Wednesday

The Misunderstood
Marketing Method



How do you hide a tree? Put it in a forest.

This is what many authors have effectively done when they suggest that you
should use articles to promote your website. The technique that these
authors suggest can be summarized as follows: write something you know
about, add your resource box, submit your article to tens of thousands of
frëe reprint directories and distribution groups, and wait for publishers to
pick up your article.

But this is entirely the wrong method.

If you were to follow the advice of these authors you may see some traffïc,
receive a few inbound links, and gain some publicity for your website, but
how does this make writing articles different from any other basic promotion
technique? Rather than writing an article to bring in this traffïc, why not
just participate in forums, submit to niche directories, or pay for quality
traffïc? Articles can do so much more.

Why The Current Thought is Bad


Ask yourself this question: what are publishers looking for? If you said
content, you are wrong. Publishers (or at least publications worth reading)
are not looking for just content – they are looking for original content.
They do not want an article that is going to show up on 500 other websites,
including frëe reprint directories. They want an article that people will
link to, that only they offer. It is their unique content that will allow
them to separate themselves from their competition.

But don't publishers use frëe reprint articles? Some do, many do not. Those
that do tend to be extremely selective with frëe reprint articles, often
using them more as filler content rather than featured material which is
aimed at getting high readership. The fact is, most worthwhile publications
that use frëe reprint articles are either moving away from these articles,
or have eliminated them altogether.

So what does that mean for that article you wrote and submitted to 50,000
publishers (as promised by the article submission tool that you used)? It
means that it did just that – it was submitted to 50,000 publishers. You do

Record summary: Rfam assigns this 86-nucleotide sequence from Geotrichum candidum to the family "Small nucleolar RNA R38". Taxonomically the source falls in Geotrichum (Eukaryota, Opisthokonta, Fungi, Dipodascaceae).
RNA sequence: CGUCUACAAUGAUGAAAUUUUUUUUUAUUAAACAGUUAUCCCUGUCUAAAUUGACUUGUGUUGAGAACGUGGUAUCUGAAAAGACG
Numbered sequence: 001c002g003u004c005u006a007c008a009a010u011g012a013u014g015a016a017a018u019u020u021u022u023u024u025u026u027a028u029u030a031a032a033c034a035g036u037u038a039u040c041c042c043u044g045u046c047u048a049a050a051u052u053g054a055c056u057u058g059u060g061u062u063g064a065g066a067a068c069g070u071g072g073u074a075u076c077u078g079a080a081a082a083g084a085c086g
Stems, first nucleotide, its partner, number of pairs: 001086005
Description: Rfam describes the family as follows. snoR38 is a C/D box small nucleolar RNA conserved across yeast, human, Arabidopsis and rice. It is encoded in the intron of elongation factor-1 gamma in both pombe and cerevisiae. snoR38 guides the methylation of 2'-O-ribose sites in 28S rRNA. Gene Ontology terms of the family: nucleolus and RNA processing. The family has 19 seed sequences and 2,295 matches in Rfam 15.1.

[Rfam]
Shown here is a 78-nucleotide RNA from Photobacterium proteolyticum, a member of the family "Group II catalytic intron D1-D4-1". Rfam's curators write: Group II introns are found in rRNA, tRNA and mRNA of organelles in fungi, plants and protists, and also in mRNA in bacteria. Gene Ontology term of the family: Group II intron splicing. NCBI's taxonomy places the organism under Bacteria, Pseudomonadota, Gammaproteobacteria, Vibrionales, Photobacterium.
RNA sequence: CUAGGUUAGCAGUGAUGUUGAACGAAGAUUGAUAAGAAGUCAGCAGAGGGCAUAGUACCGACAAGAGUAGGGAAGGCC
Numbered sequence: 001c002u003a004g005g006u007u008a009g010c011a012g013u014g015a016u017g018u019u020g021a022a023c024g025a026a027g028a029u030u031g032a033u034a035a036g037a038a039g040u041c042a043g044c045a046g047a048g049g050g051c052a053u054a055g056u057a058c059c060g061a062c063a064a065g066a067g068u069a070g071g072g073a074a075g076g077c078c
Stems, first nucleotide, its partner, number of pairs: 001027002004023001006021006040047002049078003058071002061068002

not know who it was submitted to, whether they are a respected website,
whether they actually have any reasonable amount of traffïc, or even if they
will publish your article without your permission. You have no control over
what happens to your article.

An Example of What Can Happen

What is so unfortunate about what article promotion has been reduced to is
that many website owners do not realize just how much traffïc they could
receive from just one article. A single, well-written, well-thought out
article, has the ability to drive literally hundreds of thousands of
visitors within a very short amount of time.

The Surprising Truth About Ugly Websites, an article recently published on
Site-Reference.com, single-handedly brought in over 200,000 unique
visitors – in less than 24 hours. Initially it was featured on Slashdot, and
subsequently it was featured in hundreds of blogs and forums, and thousands
of new websites added a link to the article.

Well-written articles that are properly promoted have the ability to bring
fresh traffïc, many times in astounding numbers.

Writing Articles That Actually Succeed

The idea of submitting an article to as many publishers as possible is
obviously contrary to what a publisher is looking for. At the same time,
though, it is also contrary to what you should be looking for. The secrët to
writing successful articles starts with a simple concept: you want to
control who publishes your article, and you want to help promote that
article. If an editor chooses to publish an article and sees that it was
well-received (and brought in a lot of new traffïc), they will be more